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Saliva diagnostics: Will saliva translate into a real diagnostic tool?

Saliva has been used to measure stress hormones, enzyme levels and cancer mutations…

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Saliva diagnostics is a proposed method of using saliva to analyse health and wellness and has become a highly desirable non-invasive method of detecting and monitoring disease within an individual.

The method is currently under investigation and uses extracellular RNA as potential biomarkers. Saliva has also been used to measure stress hormones, enzyme levels and cancer mutations.

The 96th General Session of the International Association for Dental Research (IADR) was held in conjunction with the IADR Pan European Regional (PER) Congress. Here, Dr David Wong, the Associate Dean of Research at the University of California, Los Angeles (UCLA) presented his research ‘Saliva Diagnostics and Salivaomics’ as part of the conference, ‘Will Saliva Translate to a Real Diagnostic Tool?’

Dr Wong spoke of the exciting new opportunities to use saliva liquid biopsy as a method for the early assessment of lung cancer. He mentioned the clinical performance of lung cancer detection, the fact that using saliva is a non-invasive collection process, and the ease of the collection, transportation and storing saliva.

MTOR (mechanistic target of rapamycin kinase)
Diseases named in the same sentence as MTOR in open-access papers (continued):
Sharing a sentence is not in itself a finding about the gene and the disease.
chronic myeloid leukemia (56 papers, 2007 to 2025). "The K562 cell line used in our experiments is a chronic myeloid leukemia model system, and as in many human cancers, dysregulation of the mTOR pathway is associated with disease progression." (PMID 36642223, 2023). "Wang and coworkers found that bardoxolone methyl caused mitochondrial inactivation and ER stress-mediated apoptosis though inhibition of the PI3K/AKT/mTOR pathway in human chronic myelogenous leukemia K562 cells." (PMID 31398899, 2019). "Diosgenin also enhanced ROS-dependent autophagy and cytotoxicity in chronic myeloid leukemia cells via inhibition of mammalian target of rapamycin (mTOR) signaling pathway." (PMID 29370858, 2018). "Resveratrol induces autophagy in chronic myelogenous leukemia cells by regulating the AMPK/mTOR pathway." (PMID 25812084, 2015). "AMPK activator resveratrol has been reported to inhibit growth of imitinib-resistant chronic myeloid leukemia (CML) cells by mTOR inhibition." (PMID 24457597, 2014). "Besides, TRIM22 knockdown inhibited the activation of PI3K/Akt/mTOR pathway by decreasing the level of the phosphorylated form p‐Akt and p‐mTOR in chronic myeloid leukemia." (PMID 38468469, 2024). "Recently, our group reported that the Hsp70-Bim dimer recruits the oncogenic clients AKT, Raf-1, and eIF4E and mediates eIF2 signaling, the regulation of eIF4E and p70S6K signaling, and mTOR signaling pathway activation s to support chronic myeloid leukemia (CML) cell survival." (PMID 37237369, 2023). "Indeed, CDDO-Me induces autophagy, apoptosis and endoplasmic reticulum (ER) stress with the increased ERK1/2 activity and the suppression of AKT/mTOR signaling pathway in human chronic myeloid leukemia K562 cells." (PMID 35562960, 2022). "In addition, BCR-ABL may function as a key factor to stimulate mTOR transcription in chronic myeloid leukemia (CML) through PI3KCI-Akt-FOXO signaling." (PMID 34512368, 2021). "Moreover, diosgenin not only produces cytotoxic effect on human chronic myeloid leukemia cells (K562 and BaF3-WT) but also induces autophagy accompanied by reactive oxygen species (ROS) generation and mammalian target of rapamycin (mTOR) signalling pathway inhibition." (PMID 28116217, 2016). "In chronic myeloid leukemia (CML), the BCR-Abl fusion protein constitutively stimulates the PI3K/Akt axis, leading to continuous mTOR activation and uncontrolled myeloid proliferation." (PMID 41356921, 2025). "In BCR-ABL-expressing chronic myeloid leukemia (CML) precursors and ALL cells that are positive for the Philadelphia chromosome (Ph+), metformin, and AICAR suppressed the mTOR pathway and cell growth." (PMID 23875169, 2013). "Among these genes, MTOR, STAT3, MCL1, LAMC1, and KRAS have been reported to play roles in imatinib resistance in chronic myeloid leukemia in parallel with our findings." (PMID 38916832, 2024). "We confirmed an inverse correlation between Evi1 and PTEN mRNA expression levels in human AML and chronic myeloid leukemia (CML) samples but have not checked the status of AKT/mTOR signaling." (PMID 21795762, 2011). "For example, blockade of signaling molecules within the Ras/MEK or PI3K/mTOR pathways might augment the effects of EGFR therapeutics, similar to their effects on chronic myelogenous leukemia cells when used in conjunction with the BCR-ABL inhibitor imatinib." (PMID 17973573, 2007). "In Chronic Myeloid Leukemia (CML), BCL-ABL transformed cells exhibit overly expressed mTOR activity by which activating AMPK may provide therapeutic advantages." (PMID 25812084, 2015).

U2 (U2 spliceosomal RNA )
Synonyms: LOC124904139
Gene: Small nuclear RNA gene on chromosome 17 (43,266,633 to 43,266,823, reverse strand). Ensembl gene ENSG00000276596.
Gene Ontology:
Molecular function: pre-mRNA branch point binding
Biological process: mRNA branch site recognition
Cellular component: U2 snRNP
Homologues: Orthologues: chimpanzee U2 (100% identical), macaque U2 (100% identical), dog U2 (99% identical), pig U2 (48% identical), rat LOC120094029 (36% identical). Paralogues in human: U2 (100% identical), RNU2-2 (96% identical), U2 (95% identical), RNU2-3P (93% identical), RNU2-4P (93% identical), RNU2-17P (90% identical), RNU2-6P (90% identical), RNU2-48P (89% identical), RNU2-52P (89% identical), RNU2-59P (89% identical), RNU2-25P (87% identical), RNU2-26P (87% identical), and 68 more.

In this new era of novel diagnostic methods and advanced treatment options, the area of patient care is rapidly changing. Early detection of disease is deemed paramount for a future looking to decrease patient mortality and morbidity rates, by detecting the disease sooner, and thus treating it at a manageable stage.

“There are a variety of scenarios with which saliva can be used,” said Dr Wong. “One of the most exciting emerging frontiers of saliva is liquid biopsy, which is a non-invasive means to assess the presence and characteristics of cancer in a patient with an indeterminate pulmonary nodule detected by low dose computerised tomography (LDCT).”

He went on to mention that saliva liquid biopsy delivers the best performance in the detection of circulating tumour DNA of lung cancer.

Should validated biomarkers be combined with high quality detection tools, saliva would open an innovative frontier in high-quality healthcare. This would allow physicians, dentists and patients to work together as a team, for real-time health monitoring, leading to personalised preventative medicine.

The research was presented as part of the symposium ‘Will Saliva Translate to a Real Diagnostic Tool?’ at the ExCel London Convention Centre.

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